LONDON (Reuters Breakingviews) - German voters are increasingly tired of Angela Merkel, who has been chancellor for 12 years. Yet a small state election on Sunday suggests she has good odds of winning a fourth term in the country’s federal election in September. Her government would be more stable and predictable than charismatic and radical alternatives on the left. For now that’s enough to persuade the electorate.
Saarland, the region bordering France and Luxembourg in southwest Germany, is the country's second-smallest state, with only 800,000 voters. Its elections were also a big test for Martin Schulz, the leader of the SPD, which is the coalition partner and biggest rival to Merkel’s CDU. If Germans could directly vote for the chancellor, 45 percent would chose Schulz while just 36 percent would pick Merkel, an Infratest Dimap poll showed last week. Yet in Saarland, he flunked: the CDU won out by a clear 10 percentage point margin. The far-right Alternative fuer Deutschland flamed out, with just 6.2 percent of the vote.
There is much for middle-class voters to like in Schulz. He is a fresh face, though as former president of the European Parliament has political experience. But the political alternative he is offering is uncertain. In Saarland as well as on the federal level, forming a government without Merkel’s conservatives would require the support of the far-left Die Linke. The hard left, whose biggest base of support is in eastern Germany, is sympathetic to Russia's President Vladimir Putin, wants Germany to exit the North Atlantic Treaty Organization and calls for a costly expansion of the welfare state which might come at the expense of economic growth.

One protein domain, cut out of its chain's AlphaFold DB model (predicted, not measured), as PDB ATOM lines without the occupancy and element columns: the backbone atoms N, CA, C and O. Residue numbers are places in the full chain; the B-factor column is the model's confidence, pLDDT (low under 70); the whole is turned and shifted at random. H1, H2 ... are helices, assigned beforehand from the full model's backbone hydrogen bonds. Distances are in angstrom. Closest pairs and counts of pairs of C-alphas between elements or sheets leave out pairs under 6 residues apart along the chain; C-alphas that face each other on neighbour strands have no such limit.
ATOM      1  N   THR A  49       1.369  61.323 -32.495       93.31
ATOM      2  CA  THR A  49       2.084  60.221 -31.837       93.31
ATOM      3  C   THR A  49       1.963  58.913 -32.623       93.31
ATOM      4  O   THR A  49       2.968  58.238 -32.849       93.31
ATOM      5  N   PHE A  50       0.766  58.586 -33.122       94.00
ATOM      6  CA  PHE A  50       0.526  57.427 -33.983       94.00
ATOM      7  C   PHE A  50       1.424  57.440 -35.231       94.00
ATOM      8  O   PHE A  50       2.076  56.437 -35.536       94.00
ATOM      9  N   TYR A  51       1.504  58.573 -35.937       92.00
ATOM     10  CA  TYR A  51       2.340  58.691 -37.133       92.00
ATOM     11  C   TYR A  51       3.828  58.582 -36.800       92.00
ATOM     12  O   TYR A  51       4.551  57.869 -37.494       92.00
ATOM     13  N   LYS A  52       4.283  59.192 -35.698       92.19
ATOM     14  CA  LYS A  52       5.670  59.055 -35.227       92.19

If Saarland is a guide, federal elections look good for the current chancellor. Any government involving Die Linke would be less predictable, and the CDU is likely to emphasise that fact in its electoral campaign. Above all, a vote for Merkel is one for continuity not charisma. This early victory shows that at present, that is to her advantage.
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